- May 2023
- ISBN: 9781761047244
- Imprint: Puffin
- RRP: $16.99
Soooooooo, take a little Jurassic Park, a pinch of Big Foot, a handful of Little Shop of Horrors, a smidgin of mad scientists, a scoop of Bass Strait Triangle [like the Bermuda one, but closer] and an actual drop bear, and stir vigorously with some George Ivanoff – and voila! the perfect, albeit a little crazy, adventure with which to tempt your reluctant readers especially.
Bernie’s mum has ruffled some academic feathers with her speculations on cryptids, so is exceedingly relieved to be offered a great new job opportunity as a paleontologist, although the secrecy surrounding specific details and location is a little unnerving. Bernie is worried about the lack of information, but realistically, he’s pretty peeved that he can’t accompany his mother and has to stay behind with his aunt. Unless of course…………yep, he stows away and when his mum lands on Monster Island, Bernie is literally only a few steps behind her. When he’s sprung by older, and much sassier, teen, Ivy, he thinks perhaps the jig is up. But Ivy is unusually placed to be both conciliatory and bossy, given her father is the director and wealthy owner of the whole research facility and more.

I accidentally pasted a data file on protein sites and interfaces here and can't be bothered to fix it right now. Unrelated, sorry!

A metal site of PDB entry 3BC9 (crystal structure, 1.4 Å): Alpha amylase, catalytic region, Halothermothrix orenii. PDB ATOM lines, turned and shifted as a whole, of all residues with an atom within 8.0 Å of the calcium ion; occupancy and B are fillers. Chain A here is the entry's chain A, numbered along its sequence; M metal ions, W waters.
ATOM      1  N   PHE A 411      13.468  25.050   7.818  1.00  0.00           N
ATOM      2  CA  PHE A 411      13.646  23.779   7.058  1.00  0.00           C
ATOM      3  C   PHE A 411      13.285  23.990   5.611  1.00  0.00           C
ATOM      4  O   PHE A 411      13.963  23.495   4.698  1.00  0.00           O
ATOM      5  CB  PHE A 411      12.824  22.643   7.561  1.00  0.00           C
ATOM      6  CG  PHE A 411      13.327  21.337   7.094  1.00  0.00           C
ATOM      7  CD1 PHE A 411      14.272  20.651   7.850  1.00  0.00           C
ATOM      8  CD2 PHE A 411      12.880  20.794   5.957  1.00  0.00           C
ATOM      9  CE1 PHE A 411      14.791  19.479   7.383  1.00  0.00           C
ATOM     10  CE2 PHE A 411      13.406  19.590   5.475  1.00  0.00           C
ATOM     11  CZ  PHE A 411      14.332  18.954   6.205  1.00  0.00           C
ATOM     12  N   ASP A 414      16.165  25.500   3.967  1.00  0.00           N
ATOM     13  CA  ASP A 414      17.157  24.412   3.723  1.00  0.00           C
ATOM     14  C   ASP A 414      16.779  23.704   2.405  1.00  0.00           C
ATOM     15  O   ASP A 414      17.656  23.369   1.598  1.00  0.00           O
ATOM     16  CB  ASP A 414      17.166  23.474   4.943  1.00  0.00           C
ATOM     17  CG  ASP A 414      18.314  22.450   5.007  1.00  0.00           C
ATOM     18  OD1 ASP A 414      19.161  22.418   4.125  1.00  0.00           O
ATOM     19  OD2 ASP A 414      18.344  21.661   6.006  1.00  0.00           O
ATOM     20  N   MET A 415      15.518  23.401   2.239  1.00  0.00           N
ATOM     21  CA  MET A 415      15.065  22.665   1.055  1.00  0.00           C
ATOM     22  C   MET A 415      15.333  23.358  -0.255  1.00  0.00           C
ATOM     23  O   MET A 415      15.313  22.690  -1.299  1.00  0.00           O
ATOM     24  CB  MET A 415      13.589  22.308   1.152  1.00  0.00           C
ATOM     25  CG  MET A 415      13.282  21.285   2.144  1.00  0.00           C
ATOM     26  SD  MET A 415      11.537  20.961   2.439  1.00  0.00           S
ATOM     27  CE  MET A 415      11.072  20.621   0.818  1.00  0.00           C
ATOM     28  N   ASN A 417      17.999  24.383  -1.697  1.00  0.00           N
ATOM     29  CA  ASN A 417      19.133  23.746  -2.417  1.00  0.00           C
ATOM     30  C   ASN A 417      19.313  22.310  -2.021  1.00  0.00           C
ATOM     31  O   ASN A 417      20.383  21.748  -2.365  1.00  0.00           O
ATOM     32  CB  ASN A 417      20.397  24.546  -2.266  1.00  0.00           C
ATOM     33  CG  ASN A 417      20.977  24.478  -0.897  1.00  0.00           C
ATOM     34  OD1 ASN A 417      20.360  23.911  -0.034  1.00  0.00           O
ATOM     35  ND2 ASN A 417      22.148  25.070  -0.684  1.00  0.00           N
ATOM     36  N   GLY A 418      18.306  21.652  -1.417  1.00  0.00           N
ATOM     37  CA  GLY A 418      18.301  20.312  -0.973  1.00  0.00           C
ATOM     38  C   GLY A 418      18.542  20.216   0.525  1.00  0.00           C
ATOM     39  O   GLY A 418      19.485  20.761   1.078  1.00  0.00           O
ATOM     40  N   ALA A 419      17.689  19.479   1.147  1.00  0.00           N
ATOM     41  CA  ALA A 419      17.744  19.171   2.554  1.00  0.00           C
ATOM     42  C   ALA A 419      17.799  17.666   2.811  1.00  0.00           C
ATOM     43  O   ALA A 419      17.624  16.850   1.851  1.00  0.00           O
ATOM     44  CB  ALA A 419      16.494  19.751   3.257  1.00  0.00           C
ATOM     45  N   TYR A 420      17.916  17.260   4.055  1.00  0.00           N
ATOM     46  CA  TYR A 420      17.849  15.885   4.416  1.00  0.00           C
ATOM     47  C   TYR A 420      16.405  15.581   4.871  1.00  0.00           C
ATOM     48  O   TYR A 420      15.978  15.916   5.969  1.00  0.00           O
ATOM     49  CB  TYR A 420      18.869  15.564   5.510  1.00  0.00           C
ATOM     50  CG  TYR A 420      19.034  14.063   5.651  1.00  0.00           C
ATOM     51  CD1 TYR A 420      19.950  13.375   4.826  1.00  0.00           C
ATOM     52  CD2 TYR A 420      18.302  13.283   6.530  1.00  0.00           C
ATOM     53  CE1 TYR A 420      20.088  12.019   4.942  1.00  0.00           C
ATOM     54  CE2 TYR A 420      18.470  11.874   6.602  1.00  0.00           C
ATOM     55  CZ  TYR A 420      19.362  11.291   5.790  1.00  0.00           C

Monster Island is like an anachronism of both prehistoric times and speculative fiction with its wildly divergent and bizarre flora and fauna: dinosaurs with opposable thumbs, sentient fungi, and what appears to be a ferocious drop bear for starters. There are certainly huge problems when Ivy’s father discovers the presence of Bernie and his daughter’s extra-curricular activities on the island but these pale into insignificance when the security of the island and its wildlife is threatened by an unknown military-style operation, intent on poaching the unique animals.
While the adults try to rally some meaningful defenses, Ivy and Bernie take on the poachers and the rat in the pack of the research scientists, armed only with cattle prods and a friendly dinosaur known as Lea-Lea.
This is seriously wacky but seriously fun, and the fast-paced adventure will have great appeal. It’s not taking a stand as such but certainly readers will gain satisfaction from knowing that just being an adult does not consitute being always right, always smarter or always stronger, and they will love the possibilities of the crazy creatures. I foresee much potential with some imaginative artwork!
I love that George has included notes that provide information about some of the factual aspects of the narrative e.g. Bass Straight Triangle and cryptozoology (which in my experience is a field of great intrigue for kiddos).
Highly recommended for readers, especially those hard-to-please ones from around 8 years upwards.